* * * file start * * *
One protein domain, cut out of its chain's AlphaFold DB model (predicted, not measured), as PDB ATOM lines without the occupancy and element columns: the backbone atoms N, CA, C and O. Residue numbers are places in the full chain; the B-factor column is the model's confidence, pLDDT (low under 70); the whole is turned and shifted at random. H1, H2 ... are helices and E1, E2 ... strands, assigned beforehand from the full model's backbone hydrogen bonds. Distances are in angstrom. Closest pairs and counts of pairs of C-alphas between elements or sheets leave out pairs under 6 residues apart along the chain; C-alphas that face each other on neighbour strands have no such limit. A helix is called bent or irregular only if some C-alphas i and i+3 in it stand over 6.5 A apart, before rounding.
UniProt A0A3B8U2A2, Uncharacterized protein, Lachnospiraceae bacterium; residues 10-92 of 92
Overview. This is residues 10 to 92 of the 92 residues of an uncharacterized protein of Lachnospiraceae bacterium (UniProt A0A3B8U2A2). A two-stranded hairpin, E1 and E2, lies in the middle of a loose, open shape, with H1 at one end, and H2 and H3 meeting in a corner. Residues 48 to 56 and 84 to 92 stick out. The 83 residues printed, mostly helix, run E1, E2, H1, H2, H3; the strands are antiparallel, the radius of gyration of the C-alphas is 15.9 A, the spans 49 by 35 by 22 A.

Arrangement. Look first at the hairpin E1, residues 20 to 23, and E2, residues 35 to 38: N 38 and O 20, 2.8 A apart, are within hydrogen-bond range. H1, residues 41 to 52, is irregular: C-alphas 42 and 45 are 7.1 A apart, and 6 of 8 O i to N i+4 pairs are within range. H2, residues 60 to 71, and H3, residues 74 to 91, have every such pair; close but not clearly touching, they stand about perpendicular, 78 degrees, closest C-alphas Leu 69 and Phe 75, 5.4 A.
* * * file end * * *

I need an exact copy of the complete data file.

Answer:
One protein domain, cut out of its chain's AlphaFold DB model (predicted, not measured), as PDB ATOM lines without the occupancy and element columns: the backbone atoms N, CA, C and O. Residue numbers are places in the full chain; the B-factor column is the model's confidence, pLDDT (low under 70); the whole is turned and shifted at random. H1, H2 ... are helices and E1, E2 ... strands, assigned beforehand from the full model's backbone hydrogen bonds. Distances are in angstrom. Closest pairs and counts of pairs of C-alphas between elements or sheets leave out pairs under 6 residues apart along the chain; C-alphas that face each other on neighbour strands have no such limit. A helix is called bent or irregular only if some C-alphas i and i+3 in it stand over 6.5 A apart, before rounding.
UniProt A0A3B8U2A2, Uncharacterized protein, Lachnospiraceae bacterium; residues 10-92 of 92
Overview. This is residues 10 to 92 of the 92 residues of an uncharacterized protein of Lachnospiraceae bacterium (UniProt A0A3B8U2A2). A two-stranded hairpin, E1 and E2, lies in the middle of a loose, open shape, with H1 at one end, and H2 and H3 meeting in a corner. Residues 48 to 56 and 84 to 92 stick out. The 83 residues printed, mostly helix, run E1, E2, H1, H2, H3; the strands are antiparallel, the radius of gyration of the C-alphas is 15.9 A, the spans 49 by 35 by 22 A.

Arrangement. Look first at the hairpin E1, residues 20 to 23, and E2, residues 35 to 38: N 38 and O 20, 2.8 A apart, are within hydrogen-bond range. H1, residues 41 to 52, is irregular: C-alphas 42 and 45 are 7.1 A apart, and 6 of 8 O i to N i+4 pairs are within range. H2, residues 60 to 71, and H3, residues 74 to 91, have every such pair; close but not clearly touching, they stand about perpendicular, 78 degrees, closest C-alphas Leu 69 and Phe 75, 5.4 A.